DNA is a code with it’s own unique language, alphabet, syntax, semantics, pragmatics, exception trapping mechanisms etc… Therefore DNA was made by an intelligence, vast and deep.

  3. Gil,

    What is amazing to me is the class II topoisomerase enzyme that allows the DNA to unwind. To cal it an “enzyme” seems like an understatement. Although it is comprised of only two proteins, it functions like a machine, performing the amazing feat of breaking a DNA double helix, passing another helix through the gap, and resealing the double helix behind it.

    The specified complexity of topoisomerase is mind blowing. It is truly the engineering accomplishment of a vastly superior intelligence.

  4. Well all Darwinists had to say to counter argument is: “just because we don’t know how, it does not mean that we’ll not find out in the future”. Go figure. They are living on this supposed future scientific credit for far too long. It’s time to pay out.

  5. I think I can explain, or at least offer an observation for why this is the case. I did an interview with Dr Steve Fuller the other day and he noted that when it comes to the “ID Controversy” have a look at the sorts of people on each side. Leaving metaphyscial commitments aside. What do you notice ?

    The ID side is full of engineers, mathematicians, molecular biologists, computer scientists, etc, and the Darwinist side is full of ecologists, zoologists and others like that. On the one hand you have people who deal with machines and engineering for a living and on the other side you have field naturalists (in the classic sense of the word naturalist).

    Is it a wonder that the engineers see the obvious engineering and the field naturalists see the broad outlines ?

  6. If I remember correctly, the early Ptolemaic model of the solar system used some extremely complicated mathematical equations to describe the motion of the planets, because they were not aware of real fact…

    I believe we have with the ToE a similar situation. Evolutionist are struggling to find all bunch of strange and wired explanations for the nanotechnology we are seeing now in the cells…

  7. GilDodgen:

    I find the phenomenon of the DNA supercoiling problem and its biochemical solution even more compelling than examples like protein synthesis and the bacterial flagellum, since twisted ropes are familiar to everyone.

    Gil, I absolutley feel your take on this incredible machine! When Dave posted this, I was amazed and sent straight away to my friend. It’s so compelling to me.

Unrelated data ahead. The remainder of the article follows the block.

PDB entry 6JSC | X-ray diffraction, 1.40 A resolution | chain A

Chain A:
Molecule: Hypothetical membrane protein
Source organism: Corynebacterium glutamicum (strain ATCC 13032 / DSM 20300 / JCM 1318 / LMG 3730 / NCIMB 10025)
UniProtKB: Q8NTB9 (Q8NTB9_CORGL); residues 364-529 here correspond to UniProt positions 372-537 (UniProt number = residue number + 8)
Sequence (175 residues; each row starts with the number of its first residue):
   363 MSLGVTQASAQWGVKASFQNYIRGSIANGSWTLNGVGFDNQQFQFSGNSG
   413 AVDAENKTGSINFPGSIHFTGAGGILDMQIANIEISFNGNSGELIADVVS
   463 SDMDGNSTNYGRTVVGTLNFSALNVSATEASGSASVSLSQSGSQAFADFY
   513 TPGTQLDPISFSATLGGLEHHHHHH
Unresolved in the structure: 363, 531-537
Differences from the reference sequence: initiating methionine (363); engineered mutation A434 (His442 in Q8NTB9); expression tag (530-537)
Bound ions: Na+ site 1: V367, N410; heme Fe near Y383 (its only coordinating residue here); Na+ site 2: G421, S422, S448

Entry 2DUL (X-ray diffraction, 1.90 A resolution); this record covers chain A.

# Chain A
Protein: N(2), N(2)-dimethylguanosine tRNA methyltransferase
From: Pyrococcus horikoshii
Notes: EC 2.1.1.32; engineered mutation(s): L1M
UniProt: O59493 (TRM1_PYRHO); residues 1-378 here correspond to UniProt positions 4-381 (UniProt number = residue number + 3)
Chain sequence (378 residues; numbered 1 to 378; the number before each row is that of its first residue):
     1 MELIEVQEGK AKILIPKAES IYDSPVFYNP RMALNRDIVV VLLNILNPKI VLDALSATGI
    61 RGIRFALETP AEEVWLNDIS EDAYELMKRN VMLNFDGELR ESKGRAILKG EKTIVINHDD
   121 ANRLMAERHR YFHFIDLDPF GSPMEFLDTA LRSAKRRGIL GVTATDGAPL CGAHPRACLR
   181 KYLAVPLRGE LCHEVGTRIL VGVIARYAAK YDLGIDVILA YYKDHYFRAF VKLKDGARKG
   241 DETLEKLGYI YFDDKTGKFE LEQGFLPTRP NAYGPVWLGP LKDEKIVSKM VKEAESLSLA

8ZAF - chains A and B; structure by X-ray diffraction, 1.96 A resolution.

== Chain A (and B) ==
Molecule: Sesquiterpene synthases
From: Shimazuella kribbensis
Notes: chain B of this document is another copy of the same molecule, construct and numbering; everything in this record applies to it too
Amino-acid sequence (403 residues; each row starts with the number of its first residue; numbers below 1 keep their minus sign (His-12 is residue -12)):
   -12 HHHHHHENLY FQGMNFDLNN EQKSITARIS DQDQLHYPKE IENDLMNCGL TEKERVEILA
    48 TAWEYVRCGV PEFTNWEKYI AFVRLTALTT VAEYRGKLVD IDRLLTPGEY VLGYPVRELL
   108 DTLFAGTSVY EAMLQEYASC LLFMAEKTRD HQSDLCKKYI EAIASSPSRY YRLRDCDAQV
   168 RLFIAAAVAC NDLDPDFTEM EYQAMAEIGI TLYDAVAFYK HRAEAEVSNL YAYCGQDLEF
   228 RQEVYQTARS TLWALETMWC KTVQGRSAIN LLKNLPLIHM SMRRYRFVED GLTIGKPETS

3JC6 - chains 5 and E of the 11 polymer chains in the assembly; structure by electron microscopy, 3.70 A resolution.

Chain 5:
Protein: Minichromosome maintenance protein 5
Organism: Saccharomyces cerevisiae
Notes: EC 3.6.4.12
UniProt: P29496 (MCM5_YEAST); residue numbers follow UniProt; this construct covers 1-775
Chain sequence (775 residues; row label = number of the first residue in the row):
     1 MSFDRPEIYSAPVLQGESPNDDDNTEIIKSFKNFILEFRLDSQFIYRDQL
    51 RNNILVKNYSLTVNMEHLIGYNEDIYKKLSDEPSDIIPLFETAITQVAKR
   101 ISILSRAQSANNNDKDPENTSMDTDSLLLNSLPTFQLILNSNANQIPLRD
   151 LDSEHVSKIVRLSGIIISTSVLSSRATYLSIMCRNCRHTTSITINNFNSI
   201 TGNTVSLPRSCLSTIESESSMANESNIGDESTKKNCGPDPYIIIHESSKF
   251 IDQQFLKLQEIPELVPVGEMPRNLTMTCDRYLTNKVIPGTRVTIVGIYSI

Functional intermediates? Hmm.. one that takes out a quarer twist :D haha.. ridiculous!

  8. Oooo, Jason, you did an interview with Steve Fuller!?! I’d love to hear that one! When will it be up? Also, if I might make a request, could you see if you could do a show with Angus Menuge? Your podcasts are great, man! Keep it up!

  9. I did 2 interviews with Steve Fuller. One on the philosophy of science, Kuhn and Popper and the ID specific one. The ID specific one wont be out for a while, it is in ID FIles 2nd Ed, but the other one should be out in about a week on the regular show feed.

    And i’ll see what I can do about getting Angus Menuge. Any particular topic ? Just shoot me an email, [email protected] rather than cluttering up the thread.

  10. The wonderful animation of the working of topoisomerases (especially topoisomerase II) seems to have generated a wonderful consensus of amazement, admiration, and immediate recognition of the “irreducible” nature of the problem. And I absolutely add myself to the general choir.
    Strange how certain things are so obvious when you see them, and yet a lot of people go on masquerading reality behind abstruse theories or false words. I really would like anybody to explain the working of topoisomerase II in terms of step by step evolution of a new protein with acquisition of phenotypic reproductive advantage at each binary step! (Obviously, some darwinist is already trying, and will end up with a new generic fairy tale of how topoisomerase was coopted from some vaguely homologous protein which served in some obscure metabolic pathway…)